Of course, you must be aware of that around 900 million smart device users on those markets do not speak English. 900 million potential users will not find your app, will not use your app and will not pay for your app – unless you localize.

      • Localizing in the traditional way: traditional app localization via translation agencies or other language service providers even if positioned as an online service is an outdated process that does not scale to the app market realities. There is a long list of showstoppers: lack of market information, upfront payment of 70-150USD /app /language, human work intensive recurring workflow, inability to provide end user support in the new languages...
      • Lean localization avoids all these showstoppers. It relies on real customer involvement to avoid risk and waste. The underlying technology allows the strongest user feedback: users participate in the product manufacturing. Furthermore, the dynamic distribution technology completely separates the localization work from the software development process, ensuring streamlined change management and lets developers focus on their core business.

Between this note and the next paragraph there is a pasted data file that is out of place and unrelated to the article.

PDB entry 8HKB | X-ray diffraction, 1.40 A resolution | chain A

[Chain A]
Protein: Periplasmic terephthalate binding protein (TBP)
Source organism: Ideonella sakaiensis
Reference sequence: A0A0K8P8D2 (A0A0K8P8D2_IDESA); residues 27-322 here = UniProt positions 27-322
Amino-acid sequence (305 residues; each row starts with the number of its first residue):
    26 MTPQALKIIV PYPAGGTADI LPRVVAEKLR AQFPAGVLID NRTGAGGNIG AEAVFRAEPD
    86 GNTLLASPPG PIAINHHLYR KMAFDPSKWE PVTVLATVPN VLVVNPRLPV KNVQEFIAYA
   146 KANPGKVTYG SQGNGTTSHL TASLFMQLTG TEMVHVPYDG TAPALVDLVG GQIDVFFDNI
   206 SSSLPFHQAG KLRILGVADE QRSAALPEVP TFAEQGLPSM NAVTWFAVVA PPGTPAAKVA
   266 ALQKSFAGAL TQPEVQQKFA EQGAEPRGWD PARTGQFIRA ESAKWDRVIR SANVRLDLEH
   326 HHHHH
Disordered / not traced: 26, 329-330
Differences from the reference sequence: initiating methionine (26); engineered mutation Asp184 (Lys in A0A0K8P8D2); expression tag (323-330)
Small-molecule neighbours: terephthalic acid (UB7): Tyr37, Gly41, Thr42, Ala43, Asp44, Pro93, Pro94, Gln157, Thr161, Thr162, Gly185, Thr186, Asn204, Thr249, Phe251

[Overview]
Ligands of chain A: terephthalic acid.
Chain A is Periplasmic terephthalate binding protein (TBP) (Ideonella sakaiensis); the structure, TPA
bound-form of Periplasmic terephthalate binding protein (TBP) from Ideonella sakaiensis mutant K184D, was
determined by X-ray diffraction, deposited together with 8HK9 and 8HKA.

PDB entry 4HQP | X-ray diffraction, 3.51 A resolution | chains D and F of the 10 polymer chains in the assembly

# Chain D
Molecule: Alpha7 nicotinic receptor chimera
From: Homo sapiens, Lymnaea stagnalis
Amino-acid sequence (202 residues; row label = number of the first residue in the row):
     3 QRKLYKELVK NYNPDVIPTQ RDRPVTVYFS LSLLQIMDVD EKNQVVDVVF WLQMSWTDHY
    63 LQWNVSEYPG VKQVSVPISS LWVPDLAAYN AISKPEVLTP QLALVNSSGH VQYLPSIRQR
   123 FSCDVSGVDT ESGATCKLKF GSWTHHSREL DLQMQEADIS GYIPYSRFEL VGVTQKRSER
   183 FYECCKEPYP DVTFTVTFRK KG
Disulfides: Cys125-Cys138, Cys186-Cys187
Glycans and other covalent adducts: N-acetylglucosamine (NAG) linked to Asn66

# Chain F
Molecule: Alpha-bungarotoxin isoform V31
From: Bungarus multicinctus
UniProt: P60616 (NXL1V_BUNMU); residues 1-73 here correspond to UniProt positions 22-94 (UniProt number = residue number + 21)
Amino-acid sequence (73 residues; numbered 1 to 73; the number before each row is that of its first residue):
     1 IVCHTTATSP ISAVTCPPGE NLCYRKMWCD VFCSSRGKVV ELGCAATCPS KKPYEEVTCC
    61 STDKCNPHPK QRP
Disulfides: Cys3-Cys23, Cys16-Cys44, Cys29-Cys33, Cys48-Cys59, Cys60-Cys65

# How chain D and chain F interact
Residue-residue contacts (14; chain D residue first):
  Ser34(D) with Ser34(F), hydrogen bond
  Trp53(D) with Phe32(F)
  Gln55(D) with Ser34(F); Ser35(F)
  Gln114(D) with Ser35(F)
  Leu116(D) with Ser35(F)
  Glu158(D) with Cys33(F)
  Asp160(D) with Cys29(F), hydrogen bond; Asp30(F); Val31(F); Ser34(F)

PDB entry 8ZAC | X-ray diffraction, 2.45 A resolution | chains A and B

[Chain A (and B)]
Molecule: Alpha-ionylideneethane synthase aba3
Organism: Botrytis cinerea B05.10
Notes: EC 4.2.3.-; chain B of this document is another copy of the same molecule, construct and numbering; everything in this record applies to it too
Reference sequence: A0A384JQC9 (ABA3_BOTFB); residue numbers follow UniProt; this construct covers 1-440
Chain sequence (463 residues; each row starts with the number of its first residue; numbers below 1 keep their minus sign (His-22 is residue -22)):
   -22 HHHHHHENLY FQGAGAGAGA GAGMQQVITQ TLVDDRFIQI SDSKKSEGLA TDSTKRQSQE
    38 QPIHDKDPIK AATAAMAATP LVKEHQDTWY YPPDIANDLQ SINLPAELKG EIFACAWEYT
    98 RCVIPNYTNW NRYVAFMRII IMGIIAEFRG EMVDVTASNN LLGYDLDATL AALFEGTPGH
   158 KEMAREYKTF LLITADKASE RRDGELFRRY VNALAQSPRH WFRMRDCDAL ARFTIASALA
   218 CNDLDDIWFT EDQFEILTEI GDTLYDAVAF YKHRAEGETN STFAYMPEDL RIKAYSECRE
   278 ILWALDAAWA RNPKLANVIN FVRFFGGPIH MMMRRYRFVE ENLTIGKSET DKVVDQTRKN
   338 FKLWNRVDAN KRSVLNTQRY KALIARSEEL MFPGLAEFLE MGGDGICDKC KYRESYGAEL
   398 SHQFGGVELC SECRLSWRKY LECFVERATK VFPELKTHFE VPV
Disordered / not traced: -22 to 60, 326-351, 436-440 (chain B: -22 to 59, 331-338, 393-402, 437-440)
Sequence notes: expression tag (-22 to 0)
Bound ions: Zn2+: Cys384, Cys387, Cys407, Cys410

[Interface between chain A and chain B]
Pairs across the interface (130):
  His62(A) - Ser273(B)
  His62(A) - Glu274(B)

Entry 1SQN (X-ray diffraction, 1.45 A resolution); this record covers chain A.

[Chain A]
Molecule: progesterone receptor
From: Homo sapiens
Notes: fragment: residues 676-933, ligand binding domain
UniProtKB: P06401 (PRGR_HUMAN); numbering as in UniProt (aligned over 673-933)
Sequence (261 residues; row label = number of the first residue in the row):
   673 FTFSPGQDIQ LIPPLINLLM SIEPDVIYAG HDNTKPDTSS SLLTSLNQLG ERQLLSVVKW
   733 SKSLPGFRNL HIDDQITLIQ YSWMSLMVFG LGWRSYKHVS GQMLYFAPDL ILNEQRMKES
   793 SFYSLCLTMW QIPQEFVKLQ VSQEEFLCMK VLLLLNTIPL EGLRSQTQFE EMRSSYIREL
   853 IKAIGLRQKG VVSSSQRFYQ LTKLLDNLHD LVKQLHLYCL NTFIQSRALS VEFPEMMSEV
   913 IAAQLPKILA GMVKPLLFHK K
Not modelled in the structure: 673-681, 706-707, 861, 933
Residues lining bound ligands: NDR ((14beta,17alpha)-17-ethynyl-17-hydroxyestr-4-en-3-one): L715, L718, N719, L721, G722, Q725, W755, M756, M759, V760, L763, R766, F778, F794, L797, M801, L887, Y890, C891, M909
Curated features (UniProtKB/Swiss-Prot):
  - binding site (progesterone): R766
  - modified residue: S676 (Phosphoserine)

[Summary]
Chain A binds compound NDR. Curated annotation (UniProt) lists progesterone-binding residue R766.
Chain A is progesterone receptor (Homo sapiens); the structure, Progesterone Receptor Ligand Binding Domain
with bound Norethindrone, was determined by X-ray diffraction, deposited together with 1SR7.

Increasing the Served Available Market has big impact but it often has low awareness. Marketing buzz is about conversion rates, mature markets and hard to repeat success stories.

    Furthermore, all of the above SAM expansion tools mostly mean familiar tasks within your comfort zone and they have positive side effects on competitive positioning, churn and conversion rate.

    You do not have to select only one from the list. Use the set of tools that best matches your situation. Please note, that each app, user base and business scenario is unique, so the numbers on the chart are just samples.

    What's your opinion? Is there anything missing from the list? Sure! Please, let us know! Contact us


    Read more about lean localization: Lean localization blogpost

    Download the SDK that enables your app to be localized on the lean way: Developer Self Service Site

    Click here to download the application that supports lean localization.





    See it in action